2. The wonder of the internet! So nice to hear when something so gracious comes of it. What a nice guy.

  3. Oh.. and glad to hear you're better. I've always been a fan of white wine and shortbread, but I think I could switch.

  4. Ah, thank you for all your kind words. It was, as the kids say, a pleasure. Do the kids still say that? I am so out of touch.

    The secret to oaties is to have a Scottish person make them. Or, at the very least, a quarter-Scottish person.

    I will have to pass on the Lagavulin though - I am more of a Speyside lad me-self. Lagavulin and Bowmore blow my head clean off.

  5. Wow, those look delicious. Thomas, I'm impressed! As the daughter of a man whose first and middle names are Stuart Gordon, I may be genetically predisposed to make oaties, so please share the recipe! But I will need some help selecting a single malt; I've been stuck in a Glenmorangie (Sherry wood aged) rut for years now.

  6. LBR, Jillian: Isn't he sweet?!
    Dana: or chocolates and red wine, but one needn't choose -- room for all, no?
    And I'll add the recipe link to the post.
    Thomas: so my Laphroaig's safe as well, then. and What kids?

  7. Pseu: I've posted the recipe so you can have oaties with your Glenmorangie (and can something so good really create a rut?) Have to see what Thomas' advice is for other tipples -- we're partial to the smoky Islays here, but I like Glenmorangie, Glenfiddich, Balvenie -- oh dear, sounds as if I like whatever's going, doesn't it!

  8. How delightful! Never refuse the kindness of strangers -- particularly when it involves nurturing foods and parcels.

  9. You're right mater, I didn't mean "switch," I meant "branch out."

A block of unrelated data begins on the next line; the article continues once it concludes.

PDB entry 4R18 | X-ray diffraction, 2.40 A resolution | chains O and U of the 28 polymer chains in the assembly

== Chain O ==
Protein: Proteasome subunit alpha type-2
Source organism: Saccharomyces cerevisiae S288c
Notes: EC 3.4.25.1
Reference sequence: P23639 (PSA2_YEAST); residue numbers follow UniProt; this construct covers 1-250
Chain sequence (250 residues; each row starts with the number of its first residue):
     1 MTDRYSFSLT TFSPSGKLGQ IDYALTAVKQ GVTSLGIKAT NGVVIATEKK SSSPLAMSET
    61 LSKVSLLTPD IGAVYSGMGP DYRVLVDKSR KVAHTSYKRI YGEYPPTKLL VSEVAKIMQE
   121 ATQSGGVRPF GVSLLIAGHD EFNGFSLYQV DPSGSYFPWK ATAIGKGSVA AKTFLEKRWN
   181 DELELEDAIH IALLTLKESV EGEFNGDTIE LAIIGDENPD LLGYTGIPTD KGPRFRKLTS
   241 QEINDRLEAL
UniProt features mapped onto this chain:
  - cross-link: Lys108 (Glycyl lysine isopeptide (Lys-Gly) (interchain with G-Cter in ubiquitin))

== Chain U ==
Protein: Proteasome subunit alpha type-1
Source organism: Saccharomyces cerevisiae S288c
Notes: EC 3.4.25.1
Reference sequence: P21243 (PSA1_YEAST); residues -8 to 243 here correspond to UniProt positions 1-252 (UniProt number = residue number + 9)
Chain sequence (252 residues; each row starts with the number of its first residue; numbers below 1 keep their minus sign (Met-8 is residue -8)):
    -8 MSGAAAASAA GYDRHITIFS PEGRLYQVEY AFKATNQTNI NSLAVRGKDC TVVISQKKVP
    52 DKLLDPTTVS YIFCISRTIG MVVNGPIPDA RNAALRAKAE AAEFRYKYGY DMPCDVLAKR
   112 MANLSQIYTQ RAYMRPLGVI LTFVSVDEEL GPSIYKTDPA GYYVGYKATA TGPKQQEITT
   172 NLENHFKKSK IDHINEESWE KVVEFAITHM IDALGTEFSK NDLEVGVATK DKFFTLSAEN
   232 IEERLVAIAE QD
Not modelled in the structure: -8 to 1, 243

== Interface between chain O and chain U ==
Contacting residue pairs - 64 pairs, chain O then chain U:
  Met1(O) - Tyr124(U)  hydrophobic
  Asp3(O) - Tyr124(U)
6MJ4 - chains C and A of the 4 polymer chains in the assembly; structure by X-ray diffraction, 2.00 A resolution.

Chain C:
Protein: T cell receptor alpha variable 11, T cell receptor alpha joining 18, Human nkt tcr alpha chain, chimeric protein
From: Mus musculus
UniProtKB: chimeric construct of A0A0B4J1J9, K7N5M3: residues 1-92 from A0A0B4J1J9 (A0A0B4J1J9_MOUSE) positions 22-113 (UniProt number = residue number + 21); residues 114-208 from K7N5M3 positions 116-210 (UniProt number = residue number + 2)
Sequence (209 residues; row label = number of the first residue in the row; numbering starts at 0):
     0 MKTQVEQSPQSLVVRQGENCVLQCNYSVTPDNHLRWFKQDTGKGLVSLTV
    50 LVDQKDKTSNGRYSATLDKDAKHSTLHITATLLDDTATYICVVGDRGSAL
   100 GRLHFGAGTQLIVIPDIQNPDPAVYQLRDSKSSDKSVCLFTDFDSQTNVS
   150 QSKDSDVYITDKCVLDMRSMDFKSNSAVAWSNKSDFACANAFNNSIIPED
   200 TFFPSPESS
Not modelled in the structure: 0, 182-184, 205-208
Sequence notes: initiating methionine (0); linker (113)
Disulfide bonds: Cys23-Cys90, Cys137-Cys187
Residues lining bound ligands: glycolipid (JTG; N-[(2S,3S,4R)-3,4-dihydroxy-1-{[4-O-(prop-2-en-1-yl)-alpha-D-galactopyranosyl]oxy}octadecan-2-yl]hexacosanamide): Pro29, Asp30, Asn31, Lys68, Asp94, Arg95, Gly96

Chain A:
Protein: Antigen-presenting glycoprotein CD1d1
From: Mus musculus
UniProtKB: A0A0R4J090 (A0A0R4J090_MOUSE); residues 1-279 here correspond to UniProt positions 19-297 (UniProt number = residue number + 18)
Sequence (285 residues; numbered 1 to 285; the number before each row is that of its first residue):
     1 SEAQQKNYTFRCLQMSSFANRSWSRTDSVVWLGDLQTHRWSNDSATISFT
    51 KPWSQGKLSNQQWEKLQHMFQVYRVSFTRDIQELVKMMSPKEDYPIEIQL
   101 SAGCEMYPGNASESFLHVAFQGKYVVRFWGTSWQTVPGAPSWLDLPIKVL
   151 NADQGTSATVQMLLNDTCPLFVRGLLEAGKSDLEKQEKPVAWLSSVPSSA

Reminds me of the Dec. 02 Gourmet, in which they recommend pairing a nice bottle with a homemade batch for your very dearest. They suggest:

    Port with Dark chocolate shortbread
    Torcolato dessert wine with Manchego biscuits
    Rose champagne with Buckwheat pepper crisps
    Ice wine with Vanilla bean thins
    Sherry with Prune and walnut crescents
    Muscat with Almond apricot biscotti

    I've never managed to try them, but have always wanted to! Recipes probably at epicurious. Cheers!

  10. Hurrah!! The secret is coconut!

    I became addicted to Oaties when Thomas and I went to New York. They were nowhere to be found in Vancouver, so I found this recipe on the web and, being the baking half between us, Thomas made them one weekend. I'm so glad he's spreading the Oaties love!!!

  11. so it's true, behind every man who bakes and mails Oaties, there's a brilliant young woman with mad research skills. Thank you ever so, and Happy birthday again. I do love the Oaties (and yes, the coconut is mmmmm)


I'd love to hear your response to my post. Agree, disagree, even go off on a tangent, I love to know you're out there, readers. Let's chat, shall we? I apologize, though, for the temporary necessity of the Word Verification -- spam comments have been tiresomely numerous lately, and I'm hoping to break that pattern.